Katniss Casting: Hunger Games Filmmakers make Controversial Starlet Choice — Something Like the Capitol’s Gamesmakers?

After much anticipation, the Gamemakers behind The Hunger Games film adaptation, due out next year, have chosen a Katniss Everdeen. I’m sure we all have a Katniss in our minds, and no actress could satisfy every readers’ expectations or wishes. The official choice is apparently Jennifer Lawrence, who was just nominated for an Academy Award for her role in Winter’s Bone. Despite that evidence that she has the chops to carry such a demanding and complex role, there are a number of issues that many readers will doubtless see as problematic in the casting.

Forever Young?

Lawrence is certainly youthful (as is pretty much everyone in Hollywood, it seems), but, even at 20, she looks far older than Katniss’s 16 years. Since Katniss has had to take on the role of an adult to support her family, perhaps that will explain the fact that Lawrence actually looks like a better choice for Katniss’s mother

Blonde Jokes

So if you clicked over to Lawrence’s page, you’ve already seen the most noticeable feature issue—she’s blond, really blond, as in Barbie doll. Of course, movie folks change hair color more than they change shoes (the film versions of Alice and Rosalie Cullen are actually reverse hair colors in real life, with the blond Rose being played by a real-life brunette, and a real-life honey-blonde playing raven-haired Alice), but, as we’ve noted in our conversations here, Katniss has an olive complexion that harkens back to the Italian influence in the coal mines of Appalachia. Her hair is dark, and it’s not just on her head. What reader can forget the brutal hair-removal moments from the novel, reminders of the Capitol’s fixation on superficial beauty? Lawrence looks like any body hair she’s ever possessed has been permanently removed. She also appears to be tall, and, typical of someone who will be playing Mystique in the upcoming X-Men: First Class, blessed with a figure that will look good in Spandex. Hardly what we expect of Katniss, whose figure requires padding, and not just because of her deprivations in the arena.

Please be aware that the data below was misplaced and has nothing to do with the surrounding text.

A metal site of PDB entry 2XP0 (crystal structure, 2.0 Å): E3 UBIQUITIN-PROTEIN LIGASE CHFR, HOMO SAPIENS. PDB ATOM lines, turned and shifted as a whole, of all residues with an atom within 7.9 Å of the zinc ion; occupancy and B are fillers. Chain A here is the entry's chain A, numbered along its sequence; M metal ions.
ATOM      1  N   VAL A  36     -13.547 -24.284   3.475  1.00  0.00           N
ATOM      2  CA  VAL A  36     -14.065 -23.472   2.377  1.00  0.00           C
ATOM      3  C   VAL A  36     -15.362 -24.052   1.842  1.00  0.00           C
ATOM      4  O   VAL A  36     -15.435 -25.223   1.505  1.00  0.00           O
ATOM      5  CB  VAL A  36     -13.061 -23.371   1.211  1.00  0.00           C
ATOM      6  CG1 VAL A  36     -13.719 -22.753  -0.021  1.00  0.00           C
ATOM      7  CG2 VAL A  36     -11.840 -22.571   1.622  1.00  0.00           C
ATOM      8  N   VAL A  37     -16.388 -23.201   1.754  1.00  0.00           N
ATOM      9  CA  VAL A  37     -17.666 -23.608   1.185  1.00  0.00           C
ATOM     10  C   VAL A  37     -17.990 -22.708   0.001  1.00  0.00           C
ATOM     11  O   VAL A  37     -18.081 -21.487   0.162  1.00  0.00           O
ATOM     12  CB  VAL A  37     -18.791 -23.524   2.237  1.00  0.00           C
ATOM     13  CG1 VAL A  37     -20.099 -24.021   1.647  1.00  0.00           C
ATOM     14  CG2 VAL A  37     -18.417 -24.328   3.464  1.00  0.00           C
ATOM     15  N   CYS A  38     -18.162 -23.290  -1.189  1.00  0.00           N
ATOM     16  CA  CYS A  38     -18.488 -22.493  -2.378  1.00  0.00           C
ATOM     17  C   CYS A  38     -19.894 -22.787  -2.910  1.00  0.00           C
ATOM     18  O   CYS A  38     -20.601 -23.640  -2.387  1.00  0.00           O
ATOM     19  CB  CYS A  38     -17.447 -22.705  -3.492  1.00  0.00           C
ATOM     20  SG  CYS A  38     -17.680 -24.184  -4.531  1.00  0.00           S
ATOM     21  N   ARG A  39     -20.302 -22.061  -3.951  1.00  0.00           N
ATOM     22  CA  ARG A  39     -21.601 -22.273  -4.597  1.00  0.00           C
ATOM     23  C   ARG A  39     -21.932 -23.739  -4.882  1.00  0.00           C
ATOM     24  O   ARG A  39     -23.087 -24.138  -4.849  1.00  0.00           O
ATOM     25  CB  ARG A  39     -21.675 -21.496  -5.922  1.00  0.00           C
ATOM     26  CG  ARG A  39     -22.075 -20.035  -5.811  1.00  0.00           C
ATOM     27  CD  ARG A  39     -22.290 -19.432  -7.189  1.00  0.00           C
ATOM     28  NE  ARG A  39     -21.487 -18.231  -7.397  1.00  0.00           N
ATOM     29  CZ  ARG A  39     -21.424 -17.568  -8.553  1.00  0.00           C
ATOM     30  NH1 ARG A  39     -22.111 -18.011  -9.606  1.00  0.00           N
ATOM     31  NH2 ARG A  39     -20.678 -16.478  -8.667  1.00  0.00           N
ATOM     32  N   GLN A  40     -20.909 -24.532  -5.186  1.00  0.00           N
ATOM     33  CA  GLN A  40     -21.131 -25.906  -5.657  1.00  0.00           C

There’s Something About Katniss

Most troubling of all, Lawrence just doesn’t seem to have the Katniss style. Granted, a good actress can really surprise us and perhaps this actress will bring something truly wonderful to her portrayal of Katniss, as Suzanne Collins certainly seems to believe.  Director Gary Ross also seems to be convinced that Lawrence is the ideal choice.  Her performance in Winter’s Bone certainly speaks of her capability with a gritty character and shows real promise.  A good actress can doff the gowns and gltiz and crawl into a role in remarkable ways. After all, Renee Zellweger looks lovely in her publicity shots, but made a wonderful, earthy, Ruby in Cold Mountain.

I’m willing to reserve judgement until I see Lawrence in the role,  and, for me, part of that will revolve around the voice she brings to Katniss. I was totally unimpressed with the film version of Jasper Cullen until the guy finally got to talk a little in Eclipse. It’s amusing to me that  Ross, and others, bring up Lawrence’s Kentucky background as some sort of proof of her suitability: she’s from Lousiville (location of my undergrad alma mater; Go Cards!), an urban environment with more in common with St. Louis than the coal mines of Harlan County. Louisville is very distant (in every respect) from Katniss’s world.  Her Winter’s Bone work, far more than her former address, connects to her potential understanding of an independant, rural woman.

Somehow, even with her resume and the endorsements of Collins and Ross, Lawrence, a former cheerleader who will be playing sexy shapeshifter Mystique, doesn’t seem to me  like a smooth fit for Katniss. Most troubling, when she’s out on the red carpet, Lawrence looks like dozens of other young starlets. Like the image that the Capitol wants, these young women are groomed to look like an ideal (and, in the process, like each other). I just can’t get past the fact that if the Capitol Gamemakers were making this movie, they’d never pick a tomboyish, dark, athletic girl who looks as though she’s never been in a pair of heels in her life; they’d choose a beautiful, blond, well-sculpted creature who will be winsome even dirty and injured and whose impressive resume and skills would protect them from accusations of playing the usual faces. In other words, they’d cast Jennifer Lawrence.

Your thoughts and comments?

H/T to Arabella on some of these great links!


  1. Arabella Figg says

    She looks like my idea of Glimmer. I’m sorry they didn’t choose an unknown at the right age. The actors conveying these kids should actually highlight their youth on youth violence and destroyed innocence. As you say, and as I saw by Googling her image, she looks even older than 20.

  2. Arabella Figg says

    Also, you’re welcome for the links, and great post! I’ll keep an eye on the HG news.

  3. April Pittman says

    My SOC 210 students think Jennifer Lawrence should portray Glimmer. They feel that Katniss should leaner face and body and longer brown hair. Oh, if only we were casting the movie…

  4. You know, I originally had a note in the post about how Lawrence seemed much better suited to play uber-glamour girl Glimmer, but I cut it! I’m looking forward to polling my students on their picks. I’m also intrigued that, according to some of these articles, the assumption among may folks is that Rue is African American. Did anyone else percieve the district 11 folks, particularly Rue, as Latino, rather than Black? I suppose my experience with migrant workers led me to picture a Latina Rue, but to picture some of the more urban tributes as African American (descended from folks in the inner city). I’m intrigued to see what other picks emerge! Thanks, April! I love hearing about your students’ experiences!

  5. PotterMom05 says